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"I've made mistakes...I have to change those rough edges" - Michael O'Leary

The Ryanair chief executive told Prime Time on RTÉ that the company could grow Aer Lingus and was reviewing policy in the wake of the Muhammad Sattar incident.

Image: RTÉ

THE CHIEF EXECUTIVE of Ryanair has said that the company believes that they can expand Aer Lingus – if given the chance.

Speaking to RTÉ’s Prime Time, O’Leary said that a Ryanair purchase of Aer Lingus wold “dramatically improve business”.

“We’ve set out our plans but we haven’t been able to persuade either the Irish government or the European Union of those plans.

“I think the question we do have to ask the European courts is why has the European Union rubber-stamped BA buying British Midlands, BA buying British Caledonia and yet objected to us buying Aer Lingus?”

O’Leary also told David McCullagh that the company was reviewing its policy in the wake of the Muhammad Sattar incident.

We’re going to put in place a procedure where the staff at the check in desk can immediately call someone and verify: look we have a set of circumstances here can we vary the policy?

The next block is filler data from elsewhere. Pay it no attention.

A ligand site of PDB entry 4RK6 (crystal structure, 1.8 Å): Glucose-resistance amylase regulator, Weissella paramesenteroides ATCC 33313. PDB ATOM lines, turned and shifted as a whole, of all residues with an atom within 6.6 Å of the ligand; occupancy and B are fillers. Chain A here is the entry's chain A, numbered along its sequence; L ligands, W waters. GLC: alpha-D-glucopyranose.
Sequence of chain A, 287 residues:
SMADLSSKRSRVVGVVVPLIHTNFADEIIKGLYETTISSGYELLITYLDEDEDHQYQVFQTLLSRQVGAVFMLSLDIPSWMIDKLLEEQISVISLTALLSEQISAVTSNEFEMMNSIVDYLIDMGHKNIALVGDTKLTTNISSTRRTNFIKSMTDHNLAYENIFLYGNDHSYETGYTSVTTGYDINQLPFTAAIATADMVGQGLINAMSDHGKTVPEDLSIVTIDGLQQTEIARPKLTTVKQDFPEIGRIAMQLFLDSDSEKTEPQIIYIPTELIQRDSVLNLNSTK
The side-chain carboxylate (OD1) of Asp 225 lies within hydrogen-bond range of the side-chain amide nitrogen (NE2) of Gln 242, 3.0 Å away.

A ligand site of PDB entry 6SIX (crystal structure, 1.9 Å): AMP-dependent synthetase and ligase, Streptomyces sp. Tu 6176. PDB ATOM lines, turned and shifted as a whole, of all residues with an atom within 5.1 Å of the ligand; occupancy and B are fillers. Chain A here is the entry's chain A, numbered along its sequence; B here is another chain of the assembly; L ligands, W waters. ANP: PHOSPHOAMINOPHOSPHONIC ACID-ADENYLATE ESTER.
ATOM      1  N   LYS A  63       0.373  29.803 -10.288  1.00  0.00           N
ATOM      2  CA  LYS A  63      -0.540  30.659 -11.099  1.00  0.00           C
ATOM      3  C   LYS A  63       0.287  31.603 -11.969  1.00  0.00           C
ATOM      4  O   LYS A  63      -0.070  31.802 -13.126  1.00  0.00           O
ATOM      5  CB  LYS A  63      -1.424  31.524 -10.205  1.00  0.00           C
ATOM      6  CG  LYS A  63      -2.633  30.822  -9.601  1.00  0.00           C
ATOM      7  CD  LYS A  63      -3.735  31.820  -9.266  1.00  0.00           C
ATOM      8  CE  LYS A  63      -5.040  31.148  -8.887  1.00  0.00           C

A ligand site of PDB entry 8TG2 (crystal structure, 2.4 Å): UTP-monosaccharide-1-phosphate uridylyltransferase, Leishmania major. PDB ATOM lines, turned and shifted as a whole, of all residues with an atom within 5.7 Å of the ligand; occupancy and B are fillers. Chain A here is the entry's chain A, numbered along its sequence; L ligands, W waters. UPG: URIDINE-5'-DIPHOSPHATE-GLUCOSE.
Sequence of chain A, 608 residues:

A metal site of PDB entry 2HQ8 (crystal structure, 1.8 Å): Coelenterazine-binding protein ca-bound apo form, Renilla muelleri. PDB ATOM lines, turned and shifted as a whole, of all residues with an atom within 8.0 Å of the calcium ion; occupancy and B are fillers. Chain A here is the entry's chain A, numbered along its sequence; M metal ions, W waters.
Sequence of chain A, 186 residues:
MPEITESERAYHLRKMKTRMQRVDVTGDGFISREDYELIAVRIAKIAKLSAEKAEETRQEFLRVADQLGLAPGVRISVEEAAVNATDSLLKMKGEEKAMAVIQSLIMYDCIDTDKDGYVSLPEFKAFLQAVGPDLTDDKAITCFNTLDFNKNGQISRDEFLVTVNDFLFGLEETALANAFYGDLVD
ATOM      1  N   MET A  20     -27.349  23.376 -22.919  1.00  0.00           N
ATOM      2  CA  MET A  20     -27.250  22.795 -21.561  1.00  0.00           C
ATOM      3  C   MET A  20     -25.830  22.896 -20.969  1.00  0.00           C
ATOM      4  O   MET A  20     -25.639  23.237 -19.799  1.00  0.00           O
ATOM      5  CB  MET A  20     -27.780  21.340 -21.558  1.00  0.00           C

Asked about the company’s notoriously difficult relationship with customers, O’Leary said that the company received a “small ratio” of complaints, but that the system to respond to these was evolving.

“There is no doubt I’ve made mistakes. There’s no doubt I need to learn from those mistakes.

“But I think the core here – we employ 9,000 aviation professionals, on a daily basis they do a fantastic job, they deliver the best airline service of any airline service in Europe, never mind Ireland but where there is rough edges I take responsibility for those and I have to change those rough edges.”

O’Leary added that the company would be making changes to their website. He said that the current version is “clunky, frustrating and difficult”.

He said that new features in the coming weeks would cut the number of clicks needed to purchase a ticket.

Read: Ryanair promises to refund Dr Sattar for Leicester flight fees

Read: Daily Mail settles Ryanair defamation action

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